- Valid passport of the driver
- Certified copy of the vehicle registration papers (in the name of the driver)
- Letter of authority from the registered owner if the driver is not the owner of the vehicle
- If the vehicle is still being financed or paid off, a letter of authority from the relevant bank stating travel date
- Up-to-date vehicle licence
- Police Clearance Certificate (if travelling through the Chirundu border post between Zimbabwe and Zambia)
- Compulsory third-party insurance obtained at the border post
- Safety items: red-and-white reflective tape on both sides of both bumpers; warning triangles; T-sign if towing a trailer; and a compulsory fire extinguisher for all vehicles carrying jerry cans of extra fuel
There are many car hire companies in Lusaka, Ndola, Kitwe and Livingstone, offering a range of vehicles. Some offer a flat weekly rate, but most charge a daily rate plus mileage, insurance and petrol.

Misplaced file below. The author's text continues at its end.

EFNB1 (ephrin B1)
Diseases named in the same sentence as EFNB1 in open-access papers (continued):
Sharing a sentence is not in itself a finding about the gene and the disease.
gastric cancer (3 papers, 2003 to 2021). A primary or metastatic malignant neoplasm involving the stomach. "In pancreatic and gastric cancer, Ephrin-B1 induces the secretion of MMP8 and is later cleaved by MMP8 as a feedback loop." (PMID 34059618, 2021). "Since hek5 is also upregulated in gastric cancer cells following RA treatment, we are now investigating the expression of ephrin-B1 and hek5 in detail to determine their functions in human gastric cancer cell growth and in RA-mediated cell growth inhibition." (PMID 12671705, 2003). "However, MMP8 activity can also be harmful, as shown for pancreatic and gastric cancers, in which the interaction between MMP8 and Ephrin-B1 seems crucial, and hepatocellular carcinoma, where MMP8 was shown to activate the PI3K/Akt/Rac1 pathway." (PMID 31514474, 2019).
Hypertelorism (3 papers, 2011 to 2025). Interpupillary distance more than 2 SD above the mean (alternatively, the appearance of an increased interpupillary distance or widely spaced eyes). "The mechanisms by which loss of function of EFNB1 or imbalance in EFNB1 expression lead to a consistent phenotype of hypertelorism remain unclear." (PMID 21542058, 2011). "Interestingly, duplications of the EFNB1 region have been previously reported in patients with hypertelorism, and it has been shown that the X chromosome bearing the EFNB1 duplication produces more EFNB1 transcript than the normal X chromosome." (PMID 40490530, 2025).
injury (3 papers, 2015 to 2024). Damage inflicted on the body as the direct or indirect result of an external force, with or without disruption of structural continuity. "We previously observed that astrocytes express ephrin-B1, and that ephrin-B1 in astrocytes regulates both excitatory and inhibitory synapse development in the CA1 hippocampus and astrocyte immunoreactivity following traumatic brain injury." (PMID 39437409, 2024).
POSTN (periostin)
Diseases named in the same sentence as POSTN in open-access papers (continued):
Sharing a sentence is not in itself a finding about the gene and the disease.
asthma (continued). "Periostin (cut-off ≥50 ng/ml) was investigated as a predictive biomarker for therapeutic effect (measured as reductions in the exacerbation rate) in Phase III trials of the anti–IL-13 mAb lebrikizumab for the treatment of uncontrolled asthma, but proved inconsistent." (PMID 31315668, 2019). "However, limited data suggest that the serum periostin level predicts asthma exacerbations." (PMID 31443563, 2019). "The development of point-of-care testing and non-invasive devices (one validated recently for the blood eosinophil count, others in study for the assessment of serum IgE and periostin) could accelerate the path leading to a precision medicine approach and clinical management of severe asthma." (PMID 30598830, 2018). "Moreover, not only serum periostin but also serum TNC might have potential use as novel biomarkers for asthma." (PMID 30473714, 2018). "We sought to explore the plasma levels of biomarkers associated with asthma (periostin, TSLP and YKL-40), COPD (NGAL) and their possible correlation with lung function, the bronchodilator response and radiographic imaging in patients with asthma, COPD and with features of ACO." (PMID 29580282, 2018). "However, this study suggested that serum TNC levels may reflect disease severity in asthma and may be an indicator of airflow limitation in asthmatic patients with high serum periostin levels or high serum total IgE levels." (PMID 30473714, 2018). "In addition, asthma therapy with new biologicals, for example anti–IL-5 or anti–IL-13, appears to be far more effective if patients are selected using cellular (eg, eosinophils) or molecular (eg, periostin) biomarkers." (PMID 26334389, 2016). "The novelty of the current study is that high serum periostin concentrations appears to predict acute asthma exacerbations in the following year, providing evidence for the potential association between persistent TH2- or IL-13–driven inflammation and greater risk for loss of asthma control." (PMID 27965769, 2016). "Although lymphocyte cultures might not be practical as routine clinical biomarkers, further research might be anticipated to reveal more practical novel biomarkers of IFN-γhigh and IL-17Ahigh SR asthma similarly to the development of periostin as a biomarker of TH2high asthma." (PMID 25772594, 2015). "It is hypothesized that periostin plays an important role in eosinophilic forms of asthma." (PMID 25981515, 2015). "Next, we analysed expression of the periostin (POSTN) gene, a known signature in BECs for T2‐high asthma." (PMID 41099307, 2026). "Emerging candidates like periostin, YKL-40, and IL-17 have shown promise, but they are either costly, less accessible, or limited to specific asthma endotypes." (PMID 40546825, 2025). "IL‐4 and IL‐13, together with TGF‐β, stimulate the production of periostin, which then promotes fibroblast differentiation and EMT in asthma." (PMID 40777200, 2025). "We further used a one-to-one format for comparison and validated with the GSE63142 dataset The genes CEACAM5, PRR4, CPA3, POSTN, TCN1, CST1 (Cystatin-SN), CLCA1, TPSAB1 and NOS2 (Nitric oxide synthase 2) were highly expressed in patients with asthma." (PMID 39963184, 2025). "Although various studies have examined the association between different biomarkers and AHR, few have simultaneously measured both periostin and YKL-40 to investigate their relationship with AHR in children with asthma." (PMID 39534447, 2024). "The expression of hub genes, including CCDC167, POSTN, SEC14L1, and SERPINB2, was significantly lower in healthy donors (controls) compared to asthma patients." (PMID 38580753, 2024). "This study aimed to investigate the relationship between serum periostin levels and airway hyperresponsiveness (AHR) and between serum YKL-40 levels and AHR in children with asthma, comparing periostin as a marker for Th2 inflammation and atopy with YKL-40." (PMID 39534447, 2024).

International car rental brands generally have a presence at the international airports.
Petrol and Diesel
Petrol and diesel can generally be readily obtained in all major towns but shortages can happen in the very remote areas so make sure you have spare fuel for emergencies. Both petrol and diesel get more expensive the further away you are from the railway lines.
Unleaded petrol is available at most stations. If travelling in the more remote areas be sure to take extra supplies as availability is not always guaranteed. If it’s an emergency, try the local markets. They sometimes have cans of petrol for sale.
Remember that it is compulsory to carry fire extinguishers if you are carrying spare fuel.